Home prices in the U.S. are sinking at the fastest monthly pace since the Great Recession, evidence that rising mortgage rates are rapidly slowing activity in the housing market.
Median home prices fell 0.98% in August from a month earlier, following a 1.05% drop in July, mortgage analytics firm Black Knight said in a report Monday.
"Together they represent two straight months of significant pullbacks after more than two years of record-breaking growth," said Black Knight Data & Analytics President Ben Graboske
The price declines are the sharpest since January 2009, when the economy was in the midst of the worst recession since the Great Depression, according to Black Knight. Median home prices are down 2% since their June peak.
"The only months with materially higher single-month price declines than we’ve seen in July and August were in the winter of 2008, following the Lehman Brothers bankruptcy and subsequent financial crisis," Graboske said.
The once red-hot housing sector is in the midst of a severe correction as the Federal Reserve raises interest rates at the fastest pace in decades.
The Federal Reserve raised its benchmark interest rate by 75 basis points for the third straight month in September, following similar rate hikes in June and July — the most aggressive series of increases since 1994. The move puts the key benchmark federal funds rate at a range of 3% to 3.25%, the highest since before the 2008 financial crisis. It also marks the fifth consecutive rate increase this year.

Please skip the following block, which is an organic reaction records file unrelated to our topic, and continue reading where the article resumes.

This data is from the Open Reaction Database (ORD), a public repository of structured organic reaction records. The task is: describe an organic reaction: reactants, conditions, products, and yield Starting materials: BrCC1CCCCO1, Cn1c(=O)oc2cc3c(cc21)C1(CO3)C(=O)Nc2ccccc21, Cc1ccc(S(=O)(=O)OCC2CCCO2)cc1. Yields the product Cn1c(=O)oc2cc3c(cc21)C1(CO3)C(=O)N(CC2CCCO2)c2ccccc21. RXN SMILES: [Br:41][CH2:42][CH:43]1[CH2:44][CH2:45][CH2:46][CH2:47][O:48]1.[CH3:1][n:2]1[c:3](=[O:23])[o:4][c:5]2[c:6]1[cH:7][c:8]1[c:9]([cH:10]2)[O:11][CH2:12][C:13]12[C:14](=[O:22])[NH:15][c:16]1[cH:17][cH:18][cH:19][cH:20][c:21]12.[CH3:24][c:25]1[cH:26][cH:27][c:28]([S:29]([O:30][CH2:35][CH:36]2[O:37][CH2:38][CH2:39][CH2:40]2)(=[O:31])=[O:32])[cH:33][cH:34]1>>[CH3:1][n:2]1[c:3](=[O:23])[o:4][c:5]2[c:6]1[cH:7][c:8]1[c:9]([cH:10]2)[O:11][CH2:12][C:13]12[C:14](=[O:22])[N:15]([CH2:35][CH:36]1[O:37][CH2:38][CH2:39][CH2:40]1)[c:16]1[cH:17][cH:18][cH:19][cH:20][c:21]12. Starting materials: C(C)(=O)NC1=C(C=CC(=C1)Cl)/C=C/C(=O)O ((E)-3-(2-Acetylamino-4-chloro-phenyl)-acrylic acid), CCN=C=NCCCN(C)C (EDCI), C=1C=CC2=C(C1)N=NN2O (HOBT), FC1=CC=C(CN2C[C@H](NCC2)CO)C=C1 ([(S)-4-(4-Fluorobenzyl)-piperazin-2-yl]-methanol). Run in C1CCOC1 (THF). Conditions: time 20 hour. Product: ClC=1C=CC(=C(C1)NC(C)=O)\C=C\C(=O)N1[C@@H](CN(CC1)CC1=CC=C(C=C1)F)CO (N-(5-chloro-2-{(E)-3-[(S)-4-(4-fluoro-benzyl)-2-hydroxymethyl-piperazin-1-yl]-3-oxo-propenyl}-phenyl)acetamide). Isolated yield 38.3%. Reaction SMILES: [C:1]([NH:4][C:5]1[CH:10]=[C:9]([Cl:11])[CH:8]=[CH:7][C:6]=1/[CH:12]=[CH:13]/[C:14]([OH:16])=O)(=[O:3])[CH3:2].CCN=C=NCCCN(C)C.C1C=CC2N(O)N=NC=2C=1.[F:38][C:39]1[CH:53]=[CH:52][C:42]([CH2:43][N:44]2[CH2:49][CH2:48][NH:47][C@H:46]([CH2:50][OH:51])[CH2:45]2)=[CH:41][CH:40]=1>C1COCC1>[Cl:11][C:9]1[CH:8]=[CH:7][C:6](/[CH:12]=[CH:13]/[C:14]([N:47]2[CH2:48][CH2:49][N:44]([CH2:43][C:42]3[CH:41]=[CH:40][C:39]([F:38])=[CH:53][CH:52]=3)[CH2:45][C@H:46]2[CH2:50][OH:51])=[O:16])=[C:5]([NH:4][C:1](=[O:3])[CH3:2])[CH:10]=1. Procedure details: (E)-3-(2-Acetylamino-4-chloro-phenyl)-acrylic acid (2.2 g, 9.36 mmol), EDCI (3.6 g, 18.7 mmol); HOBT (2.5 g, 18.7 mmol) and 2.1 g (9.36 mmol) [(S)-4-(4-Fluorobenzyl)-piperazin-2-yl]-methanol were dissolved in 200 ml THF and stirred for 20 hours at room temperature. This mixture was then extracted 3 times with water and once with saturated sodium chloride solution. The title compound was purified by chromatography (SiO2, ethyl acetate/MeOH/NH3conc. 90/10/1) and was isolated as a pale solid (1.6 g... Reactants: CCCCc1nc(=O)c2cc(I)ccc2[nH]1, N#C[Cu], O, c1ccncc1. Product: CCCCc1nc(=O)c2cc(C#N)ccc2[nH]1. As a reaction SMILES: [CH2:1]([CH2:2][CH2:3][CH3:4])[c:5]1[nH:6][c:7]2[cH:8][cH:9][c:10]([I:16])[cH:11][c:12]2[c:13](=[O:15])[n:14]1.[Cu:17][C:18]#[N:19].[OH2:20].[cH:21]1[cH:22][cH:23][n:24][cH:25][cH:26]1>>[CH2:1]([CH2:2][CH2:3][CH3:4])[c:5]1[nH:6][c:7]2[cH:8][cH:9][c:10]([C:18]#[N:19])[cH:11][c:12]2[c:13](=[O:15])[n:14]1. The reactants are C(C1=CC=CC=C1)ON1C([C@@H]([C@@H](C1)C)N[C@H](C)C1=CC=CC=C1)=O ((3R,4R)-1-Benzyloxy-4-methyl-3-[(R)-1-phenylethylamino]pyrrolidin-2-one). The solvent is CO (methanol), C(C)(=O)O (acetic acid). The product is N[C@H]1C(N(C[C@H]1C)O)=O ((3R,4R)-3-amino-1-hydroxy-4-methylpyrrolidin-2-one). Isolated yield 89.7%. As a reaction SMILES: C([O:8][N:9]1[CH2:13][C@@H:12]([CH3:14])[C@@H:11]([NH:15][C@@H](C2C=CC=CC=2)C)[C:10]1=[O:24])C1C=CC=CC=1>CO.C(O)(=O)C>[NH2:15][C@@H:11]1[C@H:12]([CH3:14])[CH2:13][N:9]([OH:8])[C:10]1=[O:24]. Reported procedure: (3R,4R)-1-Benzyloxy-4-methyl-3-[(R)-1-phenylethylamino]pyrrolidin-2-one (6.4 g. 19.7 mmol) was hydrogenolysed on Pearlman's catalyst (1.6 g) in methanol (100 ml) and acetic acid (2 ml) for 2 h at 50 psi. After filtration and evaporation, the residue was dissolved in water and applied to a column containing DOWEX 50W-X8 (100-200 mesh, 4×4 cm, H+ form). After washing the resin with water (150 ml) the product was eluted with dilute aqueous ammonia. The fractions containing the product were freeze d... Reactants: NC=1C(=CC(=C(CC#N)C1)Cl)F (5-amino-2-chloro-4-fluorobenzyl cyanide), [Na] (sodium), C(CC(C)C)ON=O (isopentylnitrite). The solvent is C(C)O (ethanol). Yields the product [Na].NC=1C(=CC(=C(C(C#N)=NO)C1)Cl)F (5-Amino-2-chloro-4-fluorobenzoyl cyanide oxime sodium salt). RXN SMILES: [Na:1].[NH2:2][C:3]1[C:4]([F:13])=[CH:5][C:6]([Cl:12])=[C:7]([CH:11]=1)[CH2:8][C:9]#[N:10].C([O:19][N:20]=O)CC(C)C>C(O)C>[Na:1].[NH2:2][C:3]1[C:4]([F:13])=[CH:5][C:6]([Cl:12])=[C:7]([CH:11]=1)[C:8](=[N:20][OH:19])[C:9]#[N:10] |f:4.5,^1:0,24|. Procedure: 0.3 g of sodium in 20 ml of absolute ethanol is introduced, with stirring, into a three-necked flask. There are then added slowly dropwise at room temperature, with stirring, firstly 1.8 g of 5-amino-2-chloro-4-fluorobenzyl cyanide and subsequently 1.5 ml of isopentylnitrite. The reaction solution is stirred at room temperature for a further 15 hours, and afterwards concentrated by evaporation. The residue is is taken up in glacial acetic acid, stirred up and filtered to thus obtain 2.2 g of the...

In addition to the large rate hike, Fed officials laid out an aggressive path of rate increases for the remainder of the year. New economic projections released after the two-day meeting show policymakers expect interest rates to hit 4.4% by the end of the year, suggesting that another three-quarter percentage point increase is on the table.
Mortgage rates have more than doubled to 6.29%, according to recent data from mortgage lender Freddie Mac, and could continue to climb higher. And while home price growth has cooled over the past month, prices remain well above where they were just one year ago, putting affordability out of reach for many prospective buyers.
New home sales unexpectedly surged in August, with new single-family home purchases jumping nearly 29%. However, economists largely think that the surprise upside is an anomaly and merely represents an effort by buyers to lock in a lower mortgage rate as the average 30-year fixed rate average dipped closer to 5% from earlier highs.
"New home sales were way above expectations in August as homebuilders cut prices and mortgage rates pulled back a bit from June and July levels," said Bill Adams, chief economist for Comerica Bank. "With mortgage rates up making new highs again after the September Fed decision, August’s upside surprise in home sales is unlikely to be repeated."